Why NZ has focus on Pacific

NEW Zealand Foreign Minister Winston Peters gave a powerful commentary on why his country and Australia should pay more attention to nurturing strong and healthy relationships in the Pacific.
Why NZ has focus on Pacific Why NZ has focus on Pacific Why NZ has focus on Pacific Why NZ has focus on Pacific Why NZ has focus on Pacific

Winston Peters

Staff Reporter

Speaking at a Lowy Institute event in Australia he said: "We see in 2018 a region challenged by a dizzying array of social and environmental problems, and one attracting an increasing number of external actors and interests.
"So much is changing in the Pacific, and sometimes it is not for the best. Need and temptation often leads to greater risk than prudence would suggest.
"Yet it is also a region of opportunity and empowerment where Pacific countries want to stand on their own two feet as equals, make their own choices, and have their distinctive voices heard on the global stage. 
"And for all these reasons we regard it as critical for New Zealand to embark on a new, re-energised Pacific strategy," Peters said.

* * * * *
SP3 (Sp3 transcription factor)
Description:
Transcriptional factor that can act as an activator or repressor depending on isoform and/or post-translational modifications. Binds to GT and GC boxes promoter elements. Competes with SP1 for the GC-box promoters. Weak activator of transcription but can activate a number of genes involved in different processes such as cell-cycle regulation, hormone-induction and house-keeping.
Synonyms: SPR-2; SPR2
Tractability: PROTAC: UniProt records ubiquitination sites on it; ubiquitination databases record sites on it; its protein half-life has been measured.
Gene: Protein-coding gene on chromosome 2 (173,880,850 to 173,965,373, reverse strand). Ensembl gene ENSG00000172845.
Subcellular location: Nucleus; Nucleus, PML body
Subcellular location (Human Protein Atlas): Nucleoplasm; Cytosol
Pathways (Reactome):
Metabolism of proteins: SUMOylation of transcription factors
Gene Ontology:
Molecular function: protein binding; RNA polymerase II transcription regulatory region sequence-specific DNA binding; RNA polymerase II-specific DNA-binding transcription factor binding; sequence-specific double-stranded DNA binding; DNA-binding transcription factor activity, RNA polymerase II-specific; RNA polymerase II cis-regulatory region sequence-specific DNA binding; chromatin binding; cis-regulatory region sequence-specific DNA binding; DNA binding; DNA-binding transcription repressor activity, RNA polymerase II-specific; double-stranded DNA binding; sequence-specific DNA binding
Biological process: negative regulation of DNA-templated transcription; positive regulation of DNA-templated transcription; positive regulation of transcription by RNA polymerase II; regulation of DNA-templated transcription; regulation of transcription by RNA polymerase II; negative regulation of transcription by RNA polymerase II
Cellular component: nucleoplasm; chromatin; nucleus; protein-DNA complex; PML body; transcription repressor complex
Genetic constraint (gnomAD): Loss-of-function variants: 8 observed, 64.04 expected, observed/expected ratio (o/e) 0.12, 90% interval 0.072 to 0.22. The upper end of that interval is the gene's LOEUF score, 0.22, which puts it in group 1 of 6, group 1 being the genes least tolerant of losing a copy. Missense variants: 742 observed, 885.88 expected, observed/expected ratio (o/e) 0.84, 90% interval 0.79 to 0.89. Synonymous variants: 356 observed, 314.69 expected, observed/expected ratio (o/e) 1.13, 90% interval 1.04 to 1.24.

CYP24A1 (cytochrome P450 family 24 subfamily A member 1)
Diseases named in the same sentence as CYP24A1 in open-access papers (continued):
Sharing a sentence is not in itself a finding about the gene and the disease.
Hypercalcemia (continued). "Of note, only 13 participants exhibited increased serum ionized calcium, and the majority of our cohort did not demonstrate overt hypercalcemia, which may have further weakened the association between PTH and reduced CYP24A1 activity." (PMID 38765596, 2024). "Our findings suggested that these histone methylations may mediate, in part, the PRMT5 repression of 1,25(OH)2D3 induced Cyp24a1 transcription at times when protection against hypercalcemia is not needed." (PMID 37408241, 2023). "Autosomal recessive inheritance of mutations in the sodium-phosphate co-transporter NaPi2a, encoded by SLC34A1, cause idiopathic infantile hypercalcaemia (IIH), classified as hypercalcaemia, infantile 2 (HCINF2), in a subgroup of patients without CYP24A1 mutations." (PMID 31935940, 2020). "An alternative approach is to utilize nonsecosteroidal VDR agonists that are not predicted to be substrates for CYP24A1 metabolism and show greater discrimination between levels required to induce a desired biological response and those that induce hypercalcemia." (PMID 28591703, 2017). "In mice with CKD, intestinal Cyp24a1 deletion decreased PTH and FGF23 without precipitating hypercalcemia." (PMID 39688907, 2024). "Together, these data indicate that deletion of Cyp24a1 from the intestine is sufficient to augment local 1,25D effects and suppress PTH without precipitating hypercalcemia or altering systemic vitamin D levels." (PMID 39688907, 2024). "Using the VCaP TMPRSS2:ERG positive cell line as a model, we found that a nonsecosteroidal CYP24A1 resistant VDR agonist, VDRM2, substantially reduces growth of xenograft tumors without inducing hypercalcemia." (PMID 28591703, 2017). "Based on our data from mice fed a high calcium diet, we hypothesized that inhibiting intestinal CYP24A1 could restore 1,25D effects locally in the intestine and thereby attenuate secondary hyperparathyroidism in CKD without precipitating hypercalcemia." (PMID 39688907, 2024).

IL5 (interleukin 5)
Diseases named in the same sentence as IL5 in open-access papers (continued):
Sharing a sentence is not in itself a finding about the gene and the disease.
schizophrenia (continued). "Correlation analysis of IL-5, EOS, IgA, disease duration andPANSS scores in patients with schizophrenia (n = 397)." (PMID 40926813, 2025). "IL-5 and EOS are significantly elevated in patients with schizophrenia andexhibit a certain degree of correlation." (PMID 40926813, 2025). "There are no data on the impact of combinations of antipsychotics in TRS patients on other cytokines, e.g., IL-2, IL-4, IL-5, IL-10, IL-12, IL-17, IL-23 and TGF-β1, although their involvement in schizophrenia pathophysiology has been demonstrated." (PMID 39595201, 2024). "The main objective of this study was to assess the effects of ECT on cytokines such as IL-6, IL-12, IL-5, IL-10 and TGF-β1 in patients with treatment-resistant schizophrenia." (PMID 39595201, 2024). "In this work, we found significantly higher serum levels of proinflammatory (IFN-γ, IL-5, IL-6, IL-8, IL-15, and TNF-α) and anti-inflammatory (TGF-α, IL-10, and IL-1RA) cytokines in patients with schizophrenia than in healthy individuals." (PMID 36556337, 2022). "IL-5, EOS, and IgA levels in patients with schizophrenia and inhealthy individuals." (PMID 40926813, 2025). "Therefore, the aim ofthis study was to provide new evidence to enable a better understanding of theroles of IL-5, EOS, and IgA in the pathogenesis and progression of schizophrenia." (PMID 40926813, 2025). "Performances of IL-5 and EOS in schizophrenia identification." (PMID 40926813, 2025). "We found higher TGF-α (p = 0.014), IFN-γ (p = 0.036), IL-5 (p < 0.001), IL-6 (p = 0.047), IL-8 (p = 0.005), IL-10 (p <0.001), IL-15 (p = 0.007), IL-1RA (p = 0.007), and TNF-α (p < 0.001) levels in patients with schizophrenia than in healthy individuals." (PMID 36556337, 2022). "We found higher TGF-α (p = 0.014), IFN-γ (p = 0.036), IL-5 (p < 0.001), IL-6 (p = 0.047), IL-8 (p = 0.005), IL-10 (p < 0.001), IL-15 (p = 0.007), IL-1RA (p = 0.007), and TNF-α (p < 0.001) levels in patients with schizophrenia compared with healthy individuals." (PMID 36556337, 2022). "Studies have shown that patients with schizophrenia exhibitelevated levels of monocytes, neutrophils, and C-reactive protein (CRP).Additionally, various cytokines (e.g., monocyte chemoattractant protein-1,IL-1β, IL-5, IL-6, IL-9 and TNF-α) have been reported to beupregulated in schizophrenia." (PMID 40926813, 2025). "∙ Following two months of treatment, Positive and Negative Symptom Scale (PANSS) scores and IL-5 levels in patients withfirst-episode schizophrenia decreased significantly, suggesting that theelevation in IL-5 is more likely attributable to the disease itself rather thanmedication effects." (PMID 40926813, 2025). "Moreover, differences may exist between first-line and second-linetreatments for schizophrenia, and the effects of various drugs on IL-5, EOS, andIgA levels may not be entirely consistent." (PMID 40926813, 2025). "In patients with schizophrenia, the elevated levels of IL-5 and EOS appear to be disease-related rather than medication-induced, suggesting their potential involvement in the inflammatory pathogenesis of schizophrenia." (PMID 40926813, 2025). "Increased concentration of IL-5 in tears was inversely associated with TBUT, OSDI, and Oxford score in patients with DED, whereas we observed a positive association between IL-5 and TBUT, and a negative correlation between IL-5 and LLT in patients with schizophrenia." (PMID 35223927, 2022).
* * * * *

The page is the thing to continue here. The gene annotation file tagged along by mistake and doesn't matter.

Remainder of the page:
He highlighted the visit by Australian Foreign Minister Julie Bishop to Auckland recently in which underscored the Trans-Tasman shared instincts for the Pacific region.
"Our collective response, for example, to Tropical Cyclone Gita was a visible demonstration of how Australia and New Zealand work seriously well together."
Peters said there were three reasons why the Pacific was so important to New Zealand.
• Pacific identity, and in particular New Zealand's Polynesian character: There is greater interconnectedness between New Zealand and the countries of Cook Islands, Niue, Samoa, Tokelau, and Tonga than any others in the world, with the possible exception of Australia.
• National security: The modern world opens trans-boundary security challenges, including gangs; criminal deportations; drug production and distribution; cyber and financial crime; and aviation and border security. New Zealand's national security is directly affected by the Pacific's stability.
• Shared prosperity: Pacific Island countries with improved economic and social well-being create opportunities for themselves to improve their resilience and self-reliance. New Zealand seeks to assist Pacific Island countries to achieve sustainable economic growth and improved public financial management as the primary engines of lifting living standards and funding vital government services.


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